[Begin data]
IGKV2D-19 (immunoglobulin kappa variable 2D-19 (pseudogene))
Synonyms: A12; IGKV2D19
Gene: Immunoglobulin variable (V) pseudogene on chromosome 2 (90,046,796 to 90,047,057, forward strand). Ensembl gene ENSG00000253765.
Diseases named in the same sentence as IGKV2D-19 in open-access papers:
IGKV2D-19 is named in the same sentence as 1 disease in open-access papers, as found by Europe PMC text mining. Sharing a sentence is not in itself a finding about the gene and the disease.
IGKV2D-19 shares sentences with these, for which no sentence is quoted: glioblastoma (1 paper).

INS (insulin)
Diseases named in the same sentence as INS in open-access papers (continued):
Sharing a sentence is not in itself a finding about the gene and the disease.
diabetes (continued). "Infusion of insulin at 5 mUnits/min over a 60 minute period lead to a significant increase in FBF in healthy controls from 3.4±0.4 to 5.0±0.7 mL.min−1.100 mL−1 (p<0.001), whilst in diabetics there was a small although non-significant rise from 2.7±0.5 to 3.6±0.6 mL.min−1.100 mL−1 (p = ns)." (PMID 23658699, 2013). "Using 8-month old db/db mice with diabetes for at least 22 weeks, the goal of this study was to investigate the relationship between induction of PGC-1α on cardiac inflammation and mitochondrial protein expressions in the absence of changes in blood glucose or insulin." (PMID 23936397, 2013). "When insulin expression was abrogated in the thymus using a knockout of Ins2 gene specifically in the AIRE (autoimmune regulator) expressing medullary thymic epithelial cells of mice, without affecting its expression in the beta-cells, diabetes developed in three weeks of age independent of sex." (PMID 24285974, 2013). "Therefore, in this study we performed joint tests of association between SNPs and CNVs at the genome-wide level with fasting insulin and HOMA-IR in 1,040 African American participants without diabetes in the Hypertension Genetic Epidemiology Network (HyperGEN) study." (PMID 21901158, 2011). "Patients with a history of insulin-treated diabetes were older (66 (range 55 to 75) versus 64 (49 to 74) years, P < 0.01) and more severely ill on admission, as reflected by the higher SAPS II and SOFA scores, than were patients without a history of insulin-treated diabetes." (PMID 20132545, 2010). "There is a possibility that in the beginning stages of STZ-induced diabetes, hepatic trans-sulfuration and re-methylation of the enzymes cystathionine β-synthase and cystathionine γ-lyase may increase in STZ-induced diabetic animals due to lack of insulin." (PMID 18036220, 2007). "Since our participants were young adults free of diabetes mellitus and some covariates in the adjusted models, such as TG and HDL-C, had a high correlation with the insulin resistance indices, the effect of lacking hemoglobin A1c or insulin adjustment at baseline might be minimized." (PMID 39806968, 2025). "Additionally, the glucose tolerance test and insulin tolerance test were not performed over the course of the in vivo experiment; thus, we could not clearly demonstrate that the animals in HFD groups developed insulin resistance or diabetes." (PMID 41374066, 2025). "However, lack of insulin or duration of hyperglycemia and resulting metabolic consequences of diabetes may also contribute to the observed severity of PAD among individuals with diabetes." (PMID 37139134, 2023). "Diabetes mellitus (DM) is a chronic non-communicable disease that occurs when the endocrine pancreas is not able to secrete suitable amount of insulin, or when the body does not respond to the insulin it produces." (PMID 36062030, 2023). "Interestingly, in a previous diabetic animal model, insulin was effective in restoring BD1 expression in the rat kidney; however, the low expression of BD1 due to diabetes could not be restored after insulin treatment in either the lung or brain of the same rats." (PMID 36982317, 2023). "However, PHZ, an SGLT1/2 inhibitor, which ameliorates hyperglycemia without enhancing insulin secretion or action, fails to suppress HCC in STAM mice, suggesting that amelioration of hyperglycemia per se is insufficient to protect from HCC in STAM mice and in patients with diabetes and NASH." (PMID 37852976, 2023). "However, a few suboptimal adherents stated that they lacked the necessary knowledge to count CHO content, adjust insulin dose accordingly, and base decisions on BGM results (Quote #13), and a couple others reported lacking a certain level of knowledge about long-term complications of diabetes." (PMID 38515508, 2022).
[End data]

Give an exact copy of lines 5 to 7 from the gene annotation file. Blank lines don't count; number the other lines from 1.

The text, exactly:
IGKV2D-19 is named in the same sentence as 1 disease in open-access papers, as found by Europe PMC text mining. Sharing a sentence is not in itself a finding about the gene and the disease.
IGKV2D-19 shares sentences with these, for which no sentence is quoted: glioblastoma (1 paper).

INS (insulin)